The revealing of Rob Schremp

By Guy Flaming

Behind The Image

Some say he’s a lazy egomaniac who is only destined for
disappointment, while others feel that he’s a victim of circumstance, harsh
criticism and bad press. The truth
probably lies somewhere in between, but for Oiler fans that truth has yet to be
uncovered. Rob Schremp firmly believes
that he’s been painted with the wrong brush and the time has come to set the
record straight.


Stories of Schremp’s apparent lack of character began
circulating leading up to the drafting of the now 18-year-old native of Fulton
New York. It was those stories and
reports that caused his unpredicted slide to the 25th spot on draft
day, a shock considering the overwhelming opinion that Schremp was in the top 5


No one questions
Schremp’s potential, but obviously everyone has concerns with his
attitude. What exactly is it about the
London Knights center that has so many people thinking so negatively about this
young man?


He’s very cocky and
he sure doesn’t lack for confidence,” admitted Kevin Prendergast, Oilers VP of
Hockey Operations. “His abrasive
attitude rubs you the wrong way if that’s not the way you want to be rubbed.”


No Media Darling Here


This can be true
especially when the glare of a dozen TV cameras and a myriad of microphones are
pointed in his face. When the media
spotlights are on, Schremp is admittedly not at his best, as even his short
trip to Edmonton in July would show.


Sit down and have lunch with me if you have
that big of a problem with me and we’ll see,” Schremp brazenly told a TV
reporter during that visit. “If you
still think I’m a disturber after that then I don’t know, maybe you’re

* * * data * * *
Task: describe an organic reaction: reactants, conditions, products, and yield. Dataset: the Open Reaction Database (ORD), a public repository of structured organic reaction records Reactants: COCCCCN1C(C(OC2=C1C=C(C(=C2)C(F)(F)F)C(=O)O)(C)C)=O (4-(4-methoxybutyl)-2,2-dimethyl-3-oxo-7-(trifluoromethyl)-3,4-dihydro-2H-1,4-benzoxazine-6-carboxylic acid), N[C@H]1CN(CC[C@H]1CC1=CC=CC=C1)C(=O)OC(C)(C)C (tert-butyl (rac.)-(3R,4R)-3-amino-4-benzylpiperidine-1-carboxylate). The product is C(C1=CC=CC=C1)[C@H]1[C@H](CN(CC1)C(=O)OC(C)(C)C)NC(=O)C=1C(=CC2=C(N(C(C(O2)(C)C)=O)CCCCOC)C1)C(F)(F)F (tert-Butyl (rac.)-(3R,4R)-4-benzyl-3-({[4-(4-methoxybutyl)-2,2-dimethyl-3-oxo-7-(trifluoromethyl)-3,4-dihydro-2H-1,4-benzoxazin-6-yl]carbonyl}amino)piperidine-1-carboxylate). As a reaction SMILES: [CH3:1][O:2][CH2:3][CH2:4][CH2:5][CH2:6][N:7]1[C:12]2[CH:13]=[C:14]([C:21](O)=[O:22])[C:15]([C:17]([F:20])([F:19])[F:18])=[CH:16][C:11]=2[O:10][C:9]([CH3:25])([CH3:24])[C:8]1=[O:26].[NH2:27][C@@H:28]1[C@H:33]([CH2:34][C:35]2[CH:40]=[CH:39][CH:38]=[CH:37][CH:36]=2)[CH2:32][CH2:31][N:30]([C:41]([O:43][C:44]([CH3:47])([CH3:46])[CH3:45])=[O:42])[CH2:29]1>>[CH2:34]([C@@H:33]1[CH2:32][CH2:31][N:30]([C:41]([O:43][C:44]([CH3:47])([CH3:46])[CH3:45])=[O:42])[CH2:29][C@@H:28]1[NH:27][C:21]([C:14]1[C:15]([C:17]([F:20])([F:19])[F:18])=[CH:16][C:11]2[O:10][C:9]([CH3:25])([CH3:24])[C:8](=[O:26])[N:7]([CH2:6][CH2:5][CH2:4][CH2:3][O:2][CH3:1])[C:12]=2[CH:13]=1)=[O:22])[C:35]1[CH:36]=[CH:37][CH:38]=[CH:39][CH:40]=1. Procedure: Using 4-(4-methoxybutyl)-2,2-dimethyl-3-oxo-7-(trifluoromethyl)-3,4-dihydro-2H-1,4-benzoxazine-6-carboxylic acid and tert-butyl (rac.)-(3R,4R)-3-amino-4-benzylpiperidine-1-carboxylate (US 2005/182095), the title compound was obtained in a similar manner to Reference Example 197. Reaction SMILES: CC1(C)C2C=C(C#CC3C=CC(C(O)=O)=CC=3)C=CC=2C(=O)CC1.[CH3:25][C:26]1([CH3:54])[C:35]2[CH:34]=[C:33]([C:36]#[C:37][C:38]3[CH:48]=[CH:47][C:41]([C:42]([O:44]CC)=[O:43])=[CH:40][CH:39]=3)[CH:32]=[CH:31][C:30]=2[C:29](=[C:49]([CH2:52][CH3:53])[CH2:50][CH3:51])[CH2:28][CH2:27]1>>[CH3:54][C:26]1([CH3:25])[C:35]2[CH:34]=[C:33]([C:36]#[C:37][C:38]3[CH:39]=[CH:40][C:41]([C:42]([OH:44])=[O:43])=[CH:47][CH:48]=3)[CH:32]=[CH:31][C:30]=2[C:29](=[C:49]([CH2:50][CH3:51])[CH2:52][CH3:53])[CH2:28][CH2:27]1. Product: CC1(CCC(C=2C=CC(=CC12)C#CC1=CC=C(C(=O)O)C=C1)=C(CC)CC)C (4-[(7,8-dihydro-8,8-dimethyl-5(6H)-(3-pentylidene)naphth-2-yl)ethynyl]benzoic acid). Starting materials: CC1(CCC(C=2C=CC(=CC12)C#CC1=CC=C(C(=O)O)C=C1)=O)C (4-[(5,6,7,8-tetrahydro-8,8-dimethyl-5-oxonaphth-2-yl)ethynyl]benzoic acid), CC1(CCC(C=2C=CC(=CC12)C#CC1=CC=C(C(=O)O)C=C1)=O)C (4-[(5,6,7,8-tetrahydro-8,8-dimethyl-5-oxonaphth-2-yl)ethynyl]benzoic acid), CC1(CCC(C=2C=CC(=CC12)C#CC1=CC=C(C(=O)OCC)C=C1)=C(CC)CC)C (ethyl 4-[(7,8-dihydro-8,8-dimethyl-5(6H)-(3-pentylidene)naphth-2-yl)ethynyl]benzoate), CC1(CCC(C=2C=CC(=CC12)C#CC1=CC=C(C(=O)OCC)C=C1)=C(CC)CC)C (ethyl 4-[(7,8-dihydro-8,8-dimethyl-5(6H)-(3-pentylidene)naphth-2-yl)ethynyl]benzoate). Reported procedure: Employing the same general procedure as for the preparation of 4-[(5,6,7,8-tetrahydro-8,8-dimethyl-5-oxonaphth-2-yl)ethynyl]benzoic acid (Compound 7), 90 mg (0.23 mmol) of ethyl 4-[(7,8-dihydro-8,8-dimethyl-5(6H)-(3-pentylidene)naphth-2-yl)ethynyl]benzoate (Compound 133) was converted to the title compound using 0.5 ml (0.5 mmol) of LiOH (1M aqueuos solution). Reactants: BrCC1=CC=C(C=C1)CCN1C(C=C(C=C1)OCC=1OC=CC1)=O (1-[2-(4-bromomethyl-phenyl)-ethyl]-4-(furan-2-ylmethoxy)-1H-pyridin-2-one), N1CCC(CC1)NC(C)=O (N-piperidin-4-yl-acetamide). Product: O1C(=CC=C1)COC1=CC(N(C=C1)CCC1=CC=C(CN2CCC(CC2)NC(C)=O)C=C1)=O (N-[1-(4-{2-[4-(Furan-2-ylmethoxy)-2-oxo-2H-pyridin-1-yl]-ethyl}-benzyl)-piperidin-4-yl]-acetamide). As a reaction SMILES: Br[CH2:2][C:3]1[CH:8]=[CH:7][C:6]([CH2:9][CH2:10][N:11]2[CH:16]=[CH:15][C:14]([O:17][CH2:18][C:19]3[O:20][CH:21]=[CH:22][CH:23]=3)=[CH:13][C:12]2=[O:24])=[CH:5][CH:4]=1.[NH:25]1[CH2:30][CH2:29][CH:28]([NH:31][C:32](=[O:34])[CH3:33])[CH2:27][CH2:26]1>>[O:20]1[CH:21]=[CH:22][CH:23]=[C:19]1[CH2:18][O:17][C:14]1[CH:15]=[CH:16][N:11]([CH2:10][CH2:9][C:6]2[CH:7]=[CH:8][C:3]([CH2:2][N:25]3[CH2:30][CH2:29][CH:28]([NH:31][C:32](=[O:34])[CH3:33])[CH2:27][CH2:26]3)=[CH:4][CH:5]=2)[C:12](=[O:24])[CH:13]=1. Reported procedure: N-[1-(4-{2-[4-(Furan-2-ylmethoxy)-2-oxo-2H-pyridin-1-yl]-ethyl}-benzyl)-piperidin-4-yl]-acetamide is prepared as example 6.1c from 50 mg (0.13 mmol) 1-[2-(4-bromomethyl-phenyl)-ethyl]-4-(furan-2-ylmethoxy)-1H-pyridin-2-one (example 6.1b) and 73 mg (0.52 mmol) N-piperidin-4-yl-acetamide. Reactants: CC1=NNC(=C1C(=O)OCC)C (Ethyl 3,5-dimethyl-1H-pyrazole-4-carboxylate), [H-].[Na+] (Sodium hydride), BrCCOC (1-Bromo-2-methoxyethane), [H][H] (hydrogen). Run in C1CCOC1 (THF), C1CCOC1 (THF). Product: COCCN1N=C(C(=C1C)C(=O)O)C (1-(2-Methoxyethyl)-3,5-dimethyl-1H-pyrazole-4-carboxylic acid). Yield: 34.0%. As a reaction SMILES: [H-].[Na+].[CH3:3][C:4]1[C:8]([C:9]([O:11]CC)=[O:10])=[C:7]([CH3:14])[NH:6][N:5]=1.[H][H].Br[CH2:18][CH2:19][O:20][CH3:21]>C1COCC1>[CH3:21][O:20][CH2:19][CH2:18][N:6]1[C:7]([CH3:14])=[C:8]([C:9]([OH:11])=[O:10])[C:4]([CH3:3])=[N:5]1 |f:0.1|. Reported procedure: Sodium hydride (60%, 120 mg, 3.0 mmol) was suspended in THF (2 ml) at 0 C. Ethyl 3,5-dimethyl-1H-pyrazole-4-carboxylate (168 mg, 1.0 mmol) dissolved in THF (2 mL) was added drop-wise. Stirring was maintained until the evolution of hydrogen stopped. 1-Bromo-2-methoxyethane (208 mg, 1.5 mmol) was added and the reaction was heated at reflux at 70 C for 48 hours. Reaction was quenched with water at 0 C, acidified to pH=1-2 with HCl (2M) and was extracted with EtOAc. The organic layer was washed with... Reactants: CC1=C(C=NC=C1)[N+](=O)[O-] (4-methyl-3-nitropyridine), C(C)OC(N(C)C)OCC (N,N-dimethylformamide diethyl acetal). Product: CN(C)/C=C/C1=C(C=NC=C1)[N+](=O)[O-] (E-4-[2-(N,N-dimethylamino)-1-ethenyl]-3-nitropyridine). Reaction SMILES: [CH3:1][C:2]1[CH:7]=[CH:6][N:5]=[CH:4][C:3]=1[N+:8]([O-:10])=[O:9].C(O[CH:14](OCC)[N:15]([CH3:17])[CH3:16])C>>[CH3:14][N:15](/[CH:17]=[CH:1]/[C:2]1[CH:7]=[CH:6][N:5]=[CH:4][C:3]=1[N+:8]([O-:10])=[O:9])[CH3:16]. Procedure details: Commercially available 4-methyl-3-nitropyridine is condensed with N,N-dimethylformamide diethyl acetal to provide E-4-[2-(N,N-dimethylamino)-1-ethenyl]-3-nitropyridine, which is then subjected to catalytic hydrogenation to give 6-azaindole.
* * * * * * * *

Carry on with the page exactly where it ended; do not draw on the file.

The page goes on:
the one with the problem.”


That sound bite,
when edited for TV, certainly comes across as confrontational or aggressive but
as Schremp pointed out recently, the true nature of the conversation often gets


“Yeah, it’s tough when you’ve got a bunch
of cameras on you and all that,” the explanation began. “Sometimes I say things that end up being
stupid but I didn’t really mean in that way.
Like what I told that one guy (in Edmonton), I was just kidding when I
said that you know, but you can’t tell that I was joking. I’m not trying to bust any balls, I’m just
being me and I’m being honest.”


It’s that honestly that also tagged him
with another negative report that claimed pre-draft interviews between Schremp
and the Oilers featured an exorbitant amount of foul language. The report in question indicated the Oilers
were surprised and possibly put off to some degree by the meeting.


I use the F-word
when I talk to my friends and maybe I do swear too much but again,
that’s how I am and I didn’t want to go in there and lie about what kind of
personality I have,” Schremp explained.
“That’s what they want, they want to try and get a read on what kind of
kid you are so if I go in and act like somebody else then they’re not getting
the right read on me you know? It was
like I’m talking to you now, I went in and answered their questions and with
some of the questions you get tense and words just start flying out of your
mouth and you realize after and say ‘ah man, I really shouldn’t have said


Talent or Hot Dog?


Schremp achieved
national attention during the CHL’s Top Prospects game last winter. The showcase event for draft eligible players